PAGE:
The logging town of Falcon’s Hollow has been through rough times—first a kobold tribe abducted the town’s children for an evil ritual, then an unknown force reanimated the defeated kobolds to attack the town. Now a horde of zombies approaches and a mysterious evil gathers power in the north, tainting wildlife and the buried dead, its presence hinting at ancient evils better left undisturbed.
Hungry Are the Dead is a dungeon adventure for 6th-level characters, compatible with the 3.5 edition of the world’s most popular roleplaying game. Within its pages you’ll find an introduction to the town of Falcon’s Hollow, a detailed overview of an undead-filled tomb hidden under an abandoned monastery, and a new ghoul-like monster that crosses the line between man and beast.
This adventure is set in a remote forest in the Pathfinder Chronicles campaign setting, but can easily be set in any game world. It can be used on its own or combined with other adventures in the D series to create an even greater campaign arc.
Pathfinder Modules are 32-page, high-quality, full-color, OGL-compatible adventures for use with the world's most popular fantasy RPG. This Pathfinder Module includes four pre-made characters so players can jump right into the action, and full-color maps to enhance play.
This adventure starts with a good hook, but sadly loses steam quickly. I am afraid I would not run this again without some substantial reworking.
The Good: The adventure begins with a classic and well-done hook that is remniscent of many horror movies. Further, its back-story is unique for undead stories, and the final villain reflects this. Indeed, the ultimate villain is a refreshing change to the whispy necromancer tropes, and could become a recurring enemy if not dealt with. The production values are excellent. It has good artwork, good maps, and quality printing. You should find nothing technically wrong with it.
The Bad: After the hook, there is little to keep the adventure going. Rather than being a "town under seige" as I had initially thought, it became a rather classic dungeon crawl. And that leads to the major flaw of the adventure. The first two levels of the dungeon are part of an earlier adventure, but there is very little to change, repopulate, or otherwise make it interesting. They easily could be done away with if you do not have the adventure.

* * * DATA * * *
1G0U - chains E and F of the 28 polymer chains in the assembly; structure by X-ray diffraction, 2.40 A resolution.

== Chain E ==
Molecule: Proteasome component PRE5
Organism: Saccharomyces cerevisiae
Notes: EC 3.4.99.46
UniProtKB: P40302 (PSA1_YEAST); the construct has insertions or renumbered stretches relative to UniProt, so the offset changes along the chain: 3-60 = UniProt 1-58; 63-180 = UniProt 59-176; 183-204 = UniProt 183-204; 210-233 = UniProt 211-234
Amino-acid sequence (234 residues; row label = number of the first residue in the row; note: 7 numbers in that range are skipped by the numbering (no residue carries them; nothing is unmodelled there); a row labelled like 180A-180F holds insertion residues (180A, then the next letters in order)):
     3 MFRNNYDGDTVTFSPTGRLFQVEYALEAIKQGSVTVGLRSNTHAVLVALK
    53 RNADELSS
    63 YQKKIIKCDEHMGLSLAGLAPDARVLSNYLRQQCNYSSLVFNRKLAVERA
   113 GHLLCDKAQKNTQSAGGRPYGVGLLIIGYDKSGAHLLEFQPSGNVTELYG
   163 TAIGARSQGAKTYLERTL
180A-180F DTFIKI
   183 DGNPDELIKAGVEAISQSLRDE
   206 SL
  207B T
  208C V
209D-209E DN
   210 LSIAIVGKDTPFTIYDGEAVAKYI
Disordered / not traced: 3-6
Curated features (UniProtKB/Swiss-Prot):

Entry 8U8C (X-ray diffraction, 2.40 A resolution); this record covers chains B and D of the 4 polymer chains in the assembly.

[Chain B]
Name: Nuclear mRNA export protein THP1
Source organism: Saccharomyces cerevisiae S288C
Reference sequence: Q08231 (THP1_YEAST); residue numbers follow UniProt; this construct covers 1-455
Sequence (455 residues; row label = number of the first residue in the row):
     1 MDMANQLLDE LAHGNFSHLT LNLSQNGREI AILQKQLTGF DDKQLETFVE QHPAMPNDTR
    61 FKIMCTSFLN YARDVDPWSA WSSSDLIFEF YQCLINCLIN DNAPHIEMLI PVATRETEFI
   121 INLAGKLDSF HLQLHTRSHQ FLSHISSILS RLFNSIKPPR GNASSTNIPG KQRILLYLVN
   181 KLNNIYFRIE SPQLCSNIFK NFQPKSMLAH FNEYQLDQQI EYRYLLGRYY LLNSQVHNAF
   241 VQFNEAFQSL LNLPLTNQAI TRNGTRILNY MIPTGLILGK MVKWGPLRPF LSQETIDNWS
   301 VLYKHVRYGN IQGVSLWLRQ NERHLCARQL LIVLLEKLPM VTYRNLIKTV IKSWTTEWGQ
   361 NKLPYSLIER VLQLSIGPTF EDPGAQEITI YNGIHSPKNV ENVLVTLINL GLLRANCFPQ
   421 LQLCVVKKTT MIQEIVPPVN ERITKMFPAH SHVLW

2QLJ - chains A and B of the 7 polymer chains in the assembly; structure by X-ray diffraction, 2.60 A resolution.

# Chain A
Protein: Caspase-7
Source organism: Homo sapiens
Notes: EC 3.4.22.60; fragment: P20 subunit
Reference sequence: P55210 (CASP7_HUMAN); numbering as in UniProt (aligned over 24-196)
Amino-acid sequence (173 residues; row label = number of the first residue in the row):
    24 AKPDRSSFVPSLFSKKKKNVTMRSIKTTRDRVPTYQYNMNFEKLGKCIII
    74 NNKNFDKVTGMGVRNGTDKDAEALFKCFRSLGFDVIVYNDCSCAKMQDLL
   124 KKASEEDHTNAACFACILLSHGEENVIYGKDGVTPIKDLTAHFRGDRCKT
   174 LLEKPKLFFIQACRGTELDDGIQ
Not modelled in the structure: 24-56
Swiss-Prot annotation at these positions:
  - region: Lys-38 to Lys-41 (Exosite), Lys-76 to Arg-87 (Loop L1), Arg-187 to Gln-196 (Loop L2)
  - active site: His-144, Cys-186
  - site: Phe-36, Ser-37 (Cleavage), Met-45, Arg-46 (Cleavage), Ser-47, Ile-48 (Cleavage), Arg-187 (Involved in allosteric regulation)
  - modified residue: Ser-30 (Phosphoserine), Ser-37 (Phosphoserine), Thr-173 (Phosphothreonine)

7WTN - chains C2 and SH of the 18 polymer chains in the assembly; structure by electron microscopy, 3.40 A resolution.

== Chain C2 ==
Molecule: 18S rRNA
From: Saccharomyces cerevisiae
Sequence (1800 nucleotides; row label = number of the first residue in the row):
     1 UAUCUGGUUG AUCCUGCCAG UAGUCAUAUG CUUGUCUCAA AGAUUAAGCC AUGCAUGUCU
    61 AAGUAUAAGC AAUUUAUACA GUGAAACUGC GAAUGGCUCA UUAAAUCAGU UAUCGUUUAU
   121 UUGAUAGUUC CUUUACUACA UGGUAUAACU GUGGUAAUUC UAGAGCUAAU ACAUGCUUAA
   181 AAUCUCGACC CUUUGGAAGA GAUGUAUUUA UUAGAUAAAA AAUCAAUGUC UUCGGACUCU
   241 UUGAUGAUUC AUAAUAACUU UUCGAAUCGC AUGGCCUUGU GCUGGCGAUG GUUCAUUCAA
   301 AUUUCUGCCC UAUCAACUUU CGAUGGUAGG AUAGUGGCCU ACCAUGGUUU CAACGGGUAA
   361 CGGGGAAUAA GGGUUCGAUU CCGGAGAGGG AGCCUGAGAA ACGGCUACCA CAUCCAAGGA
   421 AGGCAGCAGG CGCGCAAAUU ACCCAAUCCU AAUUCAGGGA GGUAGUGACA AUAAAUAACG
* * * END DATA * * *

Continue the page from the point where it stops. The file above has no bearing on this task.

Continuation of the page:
The dungeon maps provided are very poorly laid out. There is no flow and rooms feel simply tacked on. A party could easily walk from beginning to end without encountering 75% of the dungeon. This includes the major plot-points that could explain the background; my party missed that and simply assumed the undead were part and parcel of a fantasy world. Coupled with many of the monsters being common undead simply placed in a room, it makes for an underwhelming experience.
This adventure isn't terrible. It has some good descriptions and ideas, but has cumbersome crunch, bad maps, and repetitive opponents. The weirdly shaped maps make it very hard for the Game Master, the promised handouts don't exist, and the primary undead opponents - festrogs - really aren't that interesting.
Overall, I would recommend it to hardcore fans of the undead or Tim Hitchcock, but no one else.
We're currently involved in D1.5 and I will be DMing through the next mod. We like to rotate DMing.
I was curious after reading through D4. Will there be a continuation from this, or is this were the House takes over? If there will be no further continuation following D4, then we'll just battle the Lumber Consortium and bring law and order to Falcon's Hollow, and tame the wilds of Darkmoon Vale and the Mountain Range.
I know Tim Hitchcock personally but that won’t affect the honesty of my review, because frankly I don’t really like the guy. I gave Hungry Are the Dead five stars not because Hitch needs the boost but because it, according to my tastes, amply deserves it.
I don't want to give away content, as much has already been revealed in this thread, so I’ll speak to the design. The idiot proof tactics (Please don't ever overestimate my abilities at any given moment... I adore a good idiot proofing) advised for monsters will without question give players a good scare and spark uproar. Such game advice is a huge help in shaping the dynamism and feel of play, because the writing here quietly assaults the players’ eyes, ears, and schnozzle, firmly ensconcing this adventure in the horror genre. Tim is a GM's writer who understands that giving tools to help GMs master their table is easily as important as the particulars of an interesting story.
And Verrin… what a loathsome, uniquely creepy little man.